posted by The Straightener at 6:07 AM on June 4, 2008 [1 favorite]

The way probation works is that the offender gets probation instead of jail time with the agreement that the terms will be met. And if what you're saying is accurate he hasn't met the terms. Drinking will be hard to prove unless he still has alcohol in his system when/if he's checked. The job could also be hard to prove if he has friends who will say that he's working somewhere.

But if the probation officer isn't doing his/her job, that's no reason to not try to get the elder son into jail. People lose probation and go to jail for much smaller violations than this. If the probation officer won't do anything about it, try going to the court and speaking to a judge or the police directly. Just make sure that they know that you know they're not normally the people to speak to about this. They should be able to help out.

I'm not a lawyer nor work in the criminal justice system, but I did just finish a class on it in college. So take this advice for what you think it's worth.
posted by theichibun at 7:51 AM on June 4, 2008

Drinking will be hard to prove unless he still has alcohol in his system when/if he's checked.

The next time he comes home drunk, she should chain the door, and call the cops when he gets belligerent on the porch. Not his P.O., the cops. They'll show up, and file it as a minor domestic issue... involving an underage drunk person on probation.

Or, let him take the car, then tip the cops that he's driving a car not registered to him, on a suspended license (it's got to be, right... 2 DUIs?).

In either case, there will be a record of the incident. Then call and talk to the P.O. about it (or make an appointment and go visit). If nothing changes, take it to his supervisor. It is the P.O.'s job to pick and choose between the offenders who seem to be rehabilitating, and the ones that should go to the joint.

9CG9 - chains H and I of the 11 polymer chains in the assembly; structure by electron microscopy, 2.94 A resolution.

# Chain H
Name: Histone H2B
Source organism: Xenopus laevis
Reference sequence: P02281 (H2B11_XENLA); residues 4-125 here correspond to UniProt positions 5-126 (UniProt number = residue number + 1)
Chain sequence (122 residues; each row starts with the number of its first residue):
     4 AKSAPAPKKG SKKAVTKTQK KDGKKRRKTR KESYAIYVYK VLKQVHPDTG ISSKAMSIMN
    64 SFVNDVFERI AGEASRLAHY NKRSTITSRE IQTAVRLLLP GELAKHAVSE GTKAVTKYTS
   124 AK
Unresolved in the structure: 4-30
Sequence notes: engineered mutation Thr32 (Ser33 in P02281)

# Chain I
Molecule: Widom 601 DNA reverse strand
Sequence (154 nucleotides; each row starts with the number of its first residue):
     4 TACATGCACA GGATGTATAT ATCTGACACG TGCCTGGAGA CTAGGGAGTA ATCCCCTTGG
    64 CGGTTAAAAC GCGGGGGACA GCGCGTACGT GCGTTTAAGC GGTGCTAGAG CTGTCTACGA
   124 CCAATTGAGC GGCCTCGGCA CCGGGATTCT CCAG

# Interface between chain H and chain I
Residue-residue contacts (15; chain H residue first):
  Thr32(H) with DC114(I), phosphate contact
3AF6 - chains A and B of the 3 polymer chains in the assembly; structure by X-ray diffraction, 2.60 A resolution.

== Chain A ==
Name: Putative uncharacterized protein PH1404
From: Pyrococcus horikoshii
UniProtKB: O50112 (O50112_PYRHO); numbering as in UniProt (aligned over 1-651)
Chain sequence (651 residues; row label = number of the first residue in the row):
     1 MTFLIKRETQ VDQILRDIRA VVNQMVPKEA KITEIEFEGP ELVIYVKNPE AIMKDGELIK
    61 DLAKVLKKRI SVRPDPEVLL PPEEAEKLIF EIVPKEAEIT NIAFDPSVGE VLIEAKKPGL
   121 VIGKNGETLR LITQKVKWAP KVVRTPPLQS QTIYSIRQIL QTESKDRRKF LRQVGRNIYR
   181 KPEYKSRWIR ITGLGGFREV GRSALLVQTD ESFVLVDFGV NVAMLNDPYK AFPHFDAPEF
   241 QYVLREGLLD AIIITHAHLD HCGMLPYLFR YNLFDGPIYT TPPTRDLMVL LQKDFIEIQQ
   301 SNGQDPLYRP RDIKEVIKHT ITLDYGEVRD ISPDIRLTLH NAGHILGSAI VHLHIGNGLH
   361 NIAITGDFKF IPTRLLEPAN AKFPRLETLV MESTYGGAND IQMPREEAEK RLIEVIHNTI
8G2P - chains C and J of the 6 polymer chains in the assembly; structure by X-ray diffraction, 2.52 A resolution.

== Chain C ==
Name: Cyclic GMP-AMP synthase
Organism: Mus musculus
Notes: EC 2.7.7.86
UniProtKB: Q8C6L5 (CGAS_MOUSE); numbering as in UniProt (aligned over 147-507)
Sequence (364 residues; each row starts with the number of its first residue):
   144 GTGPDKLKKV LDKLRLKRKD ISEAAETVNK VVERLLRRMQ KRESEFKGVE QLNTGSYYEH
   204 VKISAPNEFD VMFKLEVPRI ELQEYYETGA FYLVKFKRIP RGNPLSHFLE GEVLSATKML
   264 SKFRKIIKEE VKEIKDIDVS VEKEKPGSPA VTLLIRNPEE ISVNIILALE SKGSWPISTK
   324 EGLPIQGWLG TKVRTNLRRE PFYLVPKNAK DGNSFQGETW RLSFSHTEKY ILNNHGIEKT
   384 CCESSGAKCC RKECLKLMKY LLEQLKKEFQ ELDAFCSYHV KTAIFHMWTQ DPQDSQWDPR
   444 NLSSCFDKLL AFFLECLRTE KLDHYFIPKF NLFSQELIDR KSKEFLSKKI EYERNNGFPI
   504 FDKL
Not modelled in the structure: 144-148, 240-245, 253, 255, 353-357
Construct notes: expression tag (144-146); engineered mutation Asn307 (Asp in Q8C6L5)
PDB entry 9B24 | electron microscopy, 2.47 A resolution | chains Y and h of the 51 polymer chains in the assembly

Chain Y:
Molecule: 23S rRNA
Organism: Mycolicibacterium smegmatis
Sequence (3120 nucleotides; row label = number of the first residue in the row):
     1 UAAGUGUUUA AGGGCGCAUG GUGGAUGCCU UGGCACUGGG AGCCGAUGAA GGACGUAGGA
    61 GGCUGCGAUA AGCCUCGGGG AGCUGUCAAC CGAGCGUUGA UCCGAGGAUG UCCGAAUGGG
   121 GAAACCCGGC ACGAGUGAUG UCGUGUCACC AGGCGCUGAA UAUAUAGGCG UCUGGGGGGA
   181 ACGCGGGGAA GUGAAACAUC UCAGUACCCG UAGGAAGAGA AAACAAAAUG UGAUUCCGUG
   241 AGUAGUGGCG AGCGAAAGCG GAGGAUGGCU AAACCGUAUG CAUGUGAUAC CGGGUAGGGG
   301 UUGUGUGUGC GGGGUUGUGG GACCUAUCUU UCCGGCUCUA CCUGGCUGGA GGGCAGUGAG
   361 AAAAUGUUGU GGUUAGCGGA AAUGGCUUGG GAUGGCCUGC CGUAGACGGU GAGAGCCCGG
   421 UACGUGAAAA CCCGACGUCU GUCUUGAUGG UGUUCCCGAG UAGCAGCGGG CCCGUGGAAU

People get sent (back) to jail for violating much less minor aspects of probation... but there's got to be more legitimate evidence than one woman's word, even if it is his momma. (Though being convicted of a DUI, while already on probation for a previous one, didn't count as a violation? -- There's more to this story)
posted by toxic at 10:19 AM on June 4, 2008

In my experience, counting on a probation officer or parole officer to enforce the terms of the probation or parole is about as useful as holding your breath, closing your eyes, and wishing really hard.

She should see whoever provides the housing subsidy, ASAP, call the police for every probation violation, and get the younger son out of the house if she can. Eventually someone will help her get a lease there or elsewhere without the kid on it or he will get locked up.
posted by notashroom at 10:46 AM on June 4, 2008

Seconding theichibun's suggestion of going directly to the judge if the probation officer seems uninterested.
posted by TedW at 10:48 AM on June 4, 2008

I know this is a difficult, stressful, and frustrating time for her. She's working so hard to keep things together and he's just pissing all over it. However, her son is also going through the trauma of a divorce. He was raised by an alcoholic father. He is part of a sick family dynamic. She should see if there is a family counselor who will take on this case pro bono or for a small fee. The best way that this could turn out is that he agrees to leave, or they find a way to live together peacefully.

However, if she decides to kick him out, she should contact legal aid. They will be 100x more helpful than we will. The majority of people here are talking out of their ass.

If possible, the younger child should be taken out of the situation for the time being; witnessing his brother being kicked out of his home would be traumatic and confusing (am I next?) and add to the trauma he's already experienced.

I wish your friend good luck.
posted by sondrialiac at 11:52 AM on June 4, 2008

People lose probation and go to jail for much smaller violations than this.

You're assuming that there is room in the jail, that there aren't lot of people who are violent who should probably go to jail first, that the PO has the time to do the paperwork...etc.

You're also assuming that if he goes to jail for a month or two that he won't be able to come back home, but I am going to bet that when he gets out, he will still be on the lease, and he will still be able to live there legally. Again, I don't know this for sure, and would suggest contacting legal aid.
posted by sondrialiac at 11:56 AM on June 4, 2008

He's violating probation by drinking. She should talk to the probation officer and report him. He'll go to jail.

1) She needs to talk to local public housing officials. They have the discretion to evict people with a criminal record. If he's continuing to violate probation, they'd have an even stronger motivation.

2) She should skip the PO. Probation officers have seriously out-of-control caseloads, and they can't drop everything in a heartbeat to deal with one of their (many) problem children. When the kid is home and is drunk or drinking, she should call the cops and report the probation violation. She should do it every time, to prove to the kid that she's serious. There could be an ultimatum thrown in there, like "Go to AA, and I'll stop calling."